All colleges-public and private- had been under public universities but the session jam, exam jam, complexities to publish results engulfed the whole system. The public universities had been busy with their own academic and administrative affairs. To ease the burden National University was established freeing the public universities with the expectation that public universities would be able to fully concentrate on giving quality education and conduct research. None of the results, however, came near our expectation.
On the other hand, the National University established itself as a certificate giving university. How far it is reasonable for NU to look after more than two thousand colleges remains a question. The quality of NU education has been a matter of question for years, so the educationists have opined whether the colleges could be brought under the public universities again. Their expectation is it would gradually lead the colleges to disseminating quality education. This though most probably led DU to announce seven colleges to affiliate to it suddenly.
Some people, of course, smelt politics in this hasty decision as the then VC suddenly announced it without giving a thought whether DU has enough manpower to deal with the affair. Many and I also expressed in one of my Bengali articles that the existing teachers, officers and staff of DU find it already difficult to deal with forty thousand pupils, their academic and administrative affairs. The extra burden of two lakh more students of Titumir College, Dhaka College, Begum Badrunnessa Women College, Kabi Nazrul Islam College, Iden Women’s College, Suhrawardi College and Mirpur Bangla College. We anticipated that the University would face a big challenge and today’s reality reflects that truth.
All these colleges are Government College and since the announcement of affiliation to Dhaka University till July 2017 students were not informed of their syllabus, curriculum, exam system and dates. They had been quite in the dark that led them to demonstrate on the street. They gathered in the busy point of Shahbagh and there was a scuffle between them and police and an upshot of it one student of Titumir College lost his eyesight.
The tussle between DU and NU has caused the academic year of the students lengthy. Dhaka University follows semester system and one year eight courses are taught and every four months exams take place. Moreover, continuous increase of different departments don’t allow any scope to keep any room vacant. So, the authorities are to conduct examinations even on holidays. Over this situation, these seven colleges would create extra burden.
In August-September the students of these seven colleges started demonstration with the demands such as (i) announcing rules and regulations of the colleges ( academic syllabus, type of question, distribution of marks, the relation of the colleges with Dhaka University)(ii) the viva-voce of the second and fourth year honours to be conducted and results to be published soon (iii) taking the exam of honours third and fourth year soon (iv) 2014-2015 session masters admission to be finished. (v) Delayed degree exams to be completed (vi) to develop a website of these seven college and (vii) to develop proper steps for quality of education reliving them of session jam.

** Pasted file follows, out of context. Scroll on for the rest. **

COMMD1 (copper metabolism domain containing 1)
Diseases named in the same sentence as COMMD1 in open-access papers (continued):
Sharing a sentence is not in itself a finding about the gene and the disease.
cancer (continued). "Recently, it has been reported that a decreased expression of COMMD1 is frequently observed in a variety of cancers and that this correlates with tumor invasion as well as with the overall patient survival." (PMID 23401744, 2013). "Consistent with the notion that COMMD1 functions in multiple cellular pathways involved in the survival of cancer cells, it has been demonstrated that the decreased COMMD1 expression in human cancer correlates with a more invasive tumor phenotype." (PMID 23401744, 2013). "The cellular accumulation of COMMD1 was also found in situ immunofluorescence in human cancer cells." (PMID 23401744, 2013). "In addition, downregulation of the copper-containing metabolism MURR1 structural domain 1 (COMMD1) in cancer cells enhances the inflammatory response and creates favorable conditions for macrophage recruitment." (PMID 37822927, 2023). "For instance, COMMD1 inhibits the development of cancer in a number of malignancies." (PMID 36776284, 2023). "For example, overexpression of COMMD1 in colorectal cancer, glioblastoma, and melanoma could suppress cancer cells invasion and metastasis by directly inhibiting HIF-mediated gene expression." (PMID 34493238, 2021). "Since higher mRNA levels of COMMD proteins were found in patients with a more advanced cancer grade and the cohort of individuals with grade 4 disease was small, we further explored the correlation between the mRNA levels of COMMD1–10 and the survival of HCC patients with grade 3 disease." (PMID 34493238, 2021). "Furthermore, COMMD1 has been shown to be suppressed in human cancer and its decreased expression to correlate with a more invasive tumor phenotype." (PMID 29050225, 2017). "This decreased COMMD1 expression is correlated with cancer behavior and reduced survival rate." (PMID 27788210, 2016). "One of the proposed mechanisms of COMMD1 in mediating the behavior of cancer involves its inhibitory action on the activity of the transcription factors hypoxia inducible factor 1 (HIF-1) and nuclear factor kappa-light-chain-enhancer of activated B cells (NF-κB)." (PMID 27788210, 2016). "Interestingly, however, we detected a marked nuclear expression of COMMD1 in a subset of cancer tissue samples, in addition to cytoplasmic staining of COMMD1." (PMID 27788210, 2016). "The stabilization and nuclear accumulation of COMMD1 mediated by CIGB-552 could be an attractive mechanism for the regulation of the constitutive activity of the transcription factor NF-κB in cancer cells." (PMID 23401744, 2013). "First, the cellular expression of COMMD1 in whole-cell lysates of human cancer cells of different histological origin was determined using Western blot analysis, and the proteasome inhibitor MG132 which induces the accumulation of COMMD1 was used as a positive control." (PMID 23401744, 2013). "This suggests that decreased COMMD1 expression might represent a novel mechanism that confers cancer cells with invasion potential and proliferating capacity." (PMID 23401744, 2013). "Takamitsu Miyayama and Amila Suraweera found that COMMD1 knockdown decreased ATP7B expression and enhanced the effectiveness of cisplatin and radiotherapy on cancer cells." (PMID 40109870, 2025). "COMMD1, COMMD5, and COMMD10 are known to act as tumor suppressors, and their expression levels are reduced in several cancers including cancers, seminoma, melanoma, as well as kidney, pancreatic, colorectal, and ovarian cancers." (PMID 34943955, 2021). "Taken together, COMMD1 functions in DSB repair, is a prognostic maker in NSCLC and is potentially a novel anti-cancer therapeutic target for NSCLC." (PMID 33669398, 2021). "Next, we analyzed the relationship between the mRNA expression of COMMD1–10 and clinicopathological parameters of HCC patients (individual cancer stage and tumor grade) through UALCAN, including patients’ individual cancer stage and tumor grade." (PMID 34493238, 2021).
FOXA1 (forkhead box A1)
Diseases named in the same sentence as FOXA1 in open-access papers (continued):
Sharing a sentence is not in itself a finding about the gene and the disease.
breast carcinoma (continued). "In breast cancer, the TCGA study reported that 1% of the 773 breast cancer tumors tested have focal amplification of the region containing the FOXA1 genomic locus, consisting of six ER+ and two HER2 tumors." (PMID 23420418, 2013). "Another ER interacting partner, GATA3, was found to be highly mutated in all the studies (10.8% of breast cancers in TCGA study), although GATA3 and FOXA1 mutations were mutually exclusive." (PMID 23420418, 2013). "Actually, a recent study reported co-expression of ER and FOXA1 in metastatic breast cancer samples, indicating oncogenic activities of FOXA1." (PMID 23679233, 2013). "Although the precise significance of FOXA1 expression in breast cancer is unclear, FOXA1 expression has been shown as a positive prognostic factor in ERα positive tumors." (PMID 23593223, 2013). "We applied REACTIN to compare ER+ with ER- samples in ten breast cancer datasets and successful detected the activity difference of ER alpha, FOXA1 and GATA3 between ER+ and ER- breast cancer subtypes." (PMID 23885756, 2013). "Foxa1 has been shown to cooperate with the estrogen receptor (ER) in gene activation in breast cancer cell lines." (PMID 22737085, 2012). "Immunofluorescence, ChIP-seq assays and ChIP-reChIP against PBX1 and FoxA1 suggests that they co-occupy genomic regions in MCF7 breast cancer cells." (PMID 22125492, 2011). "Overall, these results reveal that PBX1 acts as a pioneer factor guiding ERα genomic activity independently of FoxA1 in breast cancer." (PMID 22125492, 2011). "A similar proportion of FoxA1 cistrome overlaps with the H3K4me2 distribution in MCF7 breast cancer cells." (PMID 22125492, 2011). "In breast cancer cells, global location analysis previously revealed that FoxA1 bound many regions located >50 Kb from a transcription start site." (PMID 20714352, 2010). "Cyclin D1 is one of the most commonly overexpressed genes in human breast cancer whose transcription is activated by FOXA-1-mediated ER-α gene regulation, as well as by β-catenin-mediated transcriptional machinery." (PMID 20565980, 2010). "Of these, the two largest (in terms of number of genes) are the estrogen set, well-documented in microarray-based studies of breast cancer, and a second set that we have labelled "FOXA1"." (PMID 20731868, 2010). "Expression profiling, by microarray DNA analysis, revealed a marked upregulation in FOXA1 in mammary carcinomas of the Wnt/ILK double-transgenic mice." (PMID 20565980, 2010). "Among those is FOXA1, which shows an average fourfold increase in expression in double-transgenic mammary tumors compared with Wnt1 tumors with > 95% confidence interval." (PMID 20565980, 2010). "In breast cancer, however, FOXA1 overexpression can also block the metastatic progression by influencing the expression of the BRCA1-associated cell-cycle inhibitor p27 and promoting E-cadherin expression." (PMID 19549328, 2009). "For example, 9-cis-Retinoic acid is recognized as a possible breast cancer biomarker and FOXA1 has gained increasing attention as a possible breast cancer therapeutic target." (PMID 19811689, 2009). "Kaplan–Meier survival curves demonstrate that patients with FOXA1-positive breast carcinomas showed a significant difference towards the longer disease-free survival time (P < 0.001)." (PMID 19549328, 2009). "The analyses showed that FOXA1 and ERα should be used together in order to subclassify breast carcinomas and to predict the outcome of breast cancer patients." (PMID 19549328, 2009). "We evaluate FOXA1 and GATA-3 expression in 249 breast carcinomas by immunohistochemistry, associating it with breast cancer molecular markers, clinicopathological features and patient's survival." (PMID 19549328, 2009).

All these demands sound reasonable and positive. But the authorities seem not to decide anything until students get to the street and create chaos. Thus the knot developed with the affiliation of these colleges to Dhaka University has got more complex and the students resumed their demonstration this year.
On 15 January this year some female students were assaulted at a rally that urged Dhaka University to scrap its affiliation with seven Dhaka based colleges. The next day, they had laid siege to the proctor’s office demanding punishment to the accused activists of the students belonging to ruling party. But, two days later, DU authorities filed a case against fifty unidentified students accusing them of vandalizing the proctor’s office, a move which students protested by taking out a procession the same night.
The ruling party student wing again attacked dozens of Dhaka University students who were demonstrating in front of the vice-chancellor’s office to press home a four-point demand, including expulsion of some student leaders for “harassing” female students a few days ago. At least fifty students and two campus-based journalists were injured in the second such attack.
The protesting students were beaten mercilessly with iron rods, cricket stumps and sticks. Thus brutality prevails frequently in the holy campus of Dhaka University and the present situation ensued from a hasty and thoughtless decision of the authorities and now the students have become brunt of it.
The students staged demonstration for the second time when he could not take any action against the students responsible for harassing the female students. The protesting students’ were right that the VC could have taken action against the wrong doers. It is a matter of great regret that the society we have formed so far cannot allow any VC to take any action against student wings of political parties.
The sadder story is our VCs are to depend on the student leaders to cling to the chair. Who will see it, where to start the journey from and how are the big questions today. The University of Dhaka in particular and other public universities in general have glorious history as well as the worst forms of deeds committed by student wings of political parties. Only God knows when they shall be free from such acts.
(The writer works for BRAC Education Programme. Email: firstname.lastname@example.org)